How to Speak your Mind

Published on 27th July 2017 in Leadership

Do you speak your mind?

Picture this scene. You have just joined a new team and you are sitting in one of your first team meetings. The atmosphere is positive. Somebody comes up with a proposal that you just know is highly unlikely to succeed.

What do you do?

  • Spend 5 minutes unloading on the topic. Setting out your case and sharing your personal experience to explain why this will fail?
  • Or, you go with the flow. You don’t want to rock the boat. You find yourself sounding positive and say that, the idea ‘has real potential’. You might mention that there could be some ‘speed bumps’. But, when questioned, you play this down. Why spoil the atmosphere?

What is going on here?
Most of us are adept at hiding our thoughts and feelings when we think it necessary.

This self-censoring means that we are not truly speaking our mind. This can become so automatic that it becomes an engrained habit.

Most of our work environments do not afford us or encourage us to display such authenticity, but rather encourage the withholding of such openness in the name of being positive.

Yet it is precisely this so called “negative” information that is critical for helping people work together to solve problems. One way to understand how you are censoring yourself is to use the Left Hand Column model developed by Harvard Professor Chris Argyris.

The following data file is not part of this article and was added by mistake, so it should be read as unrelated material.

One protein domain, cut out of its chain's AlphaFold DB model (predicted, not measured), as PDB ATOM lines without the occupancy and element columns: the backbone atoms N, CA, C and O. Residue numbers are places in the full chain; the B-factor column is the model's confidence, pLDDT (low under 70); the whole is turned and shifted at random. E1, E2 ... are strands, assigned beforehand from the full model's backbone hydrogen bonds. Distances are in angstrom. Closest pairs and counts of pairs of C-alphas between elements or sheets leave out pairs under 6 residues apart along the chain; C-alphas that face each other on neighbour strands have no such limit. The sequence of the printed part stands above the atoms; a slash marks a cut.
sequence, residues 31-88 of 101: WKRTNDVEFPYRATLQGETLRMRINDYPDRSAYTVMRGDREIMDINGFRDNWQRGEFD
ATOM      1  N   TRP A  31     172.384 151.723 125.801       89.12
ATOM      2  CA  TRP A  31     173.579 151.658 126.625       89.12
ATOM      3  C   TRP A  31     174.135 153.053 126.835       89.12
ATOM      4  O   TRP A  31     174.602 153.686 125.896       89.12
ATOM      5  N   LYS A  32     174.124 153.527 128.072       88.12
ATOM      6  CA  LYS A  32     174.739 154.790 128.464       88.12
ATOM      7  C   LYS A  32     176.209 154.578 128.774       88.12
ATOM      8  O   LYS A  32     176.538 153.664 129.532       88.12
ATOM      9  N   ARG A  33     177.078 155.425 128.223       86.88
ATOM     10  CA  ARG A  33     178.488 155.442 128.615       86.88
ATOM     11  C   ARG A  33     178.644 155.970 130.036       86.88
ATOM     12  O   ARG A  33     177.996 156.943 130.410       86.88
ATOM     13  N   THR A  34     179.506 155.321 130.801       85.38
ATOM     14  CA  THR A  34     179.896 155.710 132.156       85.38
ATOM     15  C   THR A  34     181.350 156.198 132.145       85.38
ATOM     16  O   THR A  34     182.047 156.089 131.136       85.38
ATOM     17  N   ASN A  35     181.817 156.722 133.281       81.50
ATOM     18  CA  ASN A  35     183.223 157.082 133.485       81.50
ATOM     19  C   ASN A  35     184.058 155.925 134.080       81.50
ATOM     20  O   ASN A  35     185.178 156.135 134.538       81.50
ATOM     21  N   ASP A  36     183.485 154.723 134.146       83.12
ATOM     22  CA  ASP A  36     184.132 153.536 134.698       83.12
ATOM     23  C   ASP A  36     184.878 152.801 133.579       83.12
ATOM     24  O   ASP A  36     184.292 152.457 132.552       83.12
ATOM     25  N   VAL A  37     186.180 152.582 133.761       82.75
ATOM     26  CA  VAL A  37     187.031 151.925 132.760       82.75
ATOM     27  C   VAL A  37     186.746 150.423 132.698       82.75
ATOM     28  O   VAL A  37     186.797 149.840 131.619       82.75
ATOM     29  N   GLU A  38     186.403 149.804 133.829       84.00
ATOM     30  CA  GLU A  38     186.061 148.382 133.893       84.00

The Left Hand Column

When we are having a conversation, we are often actually having two conversations — the audible one we hold in public — the right-hand column — and the silent one we’re having inside our heads — the lefthand column. Here’s an example

3 Options to deal with our Left Hand Column

This type of conversation is common– we don’t say what is really on our mind and as a consequence end up with an unsatisfactory outcome. Some people have become so accustomed to burying their true concerns, they just accept that this is the way to behave. This does not have to be the case. We typically have 3 options for handling our Left Hand Column.

  1. Dump it. Unload on the other person(s) in what can be seen as an irrational and emotional outburst. Embarrassing to ourselves and to the others
  2. Bury it. Hold on to it and not express it all, which can lead to stress and growing tension in the relationship
  3. Process it. Share your opinions and concerns, and explore those of the other person(s).

How to Process your Left Hand Column

1)Share your Left Hand Column

  • Share the concern that makes this opinion significant to you.
  • Present relevant facts and reasoning.
  • Project consequences and suggest concrete actions.

2) Explore the other person(s)’ Left Hand Column

  • Listen with an open mind and don’t interrupt
  • Inquire about the other’s concerns
  • Ask for facts and reasoning
  • Request concrete suggestions and find out how they’d take care of concerns
  • Summarise to check your understanding

Key Messages

  • Processing our Left Hand Column (as opposed to dumping or burying it) can lead to more constructive business outcomes and more trusting relationships.
  • When we explore and constructively express our Left Hand Column, we can get better results from conversations.
  • Effective use of the Left Hand Column can help us improve our relationships. It supports acting with integrity and thus building trust.

Top Tip

Explain this model to your colleagues. Once more people are aware of this, it will become very easy to simply ‘Share your Left Hand Column



What next?
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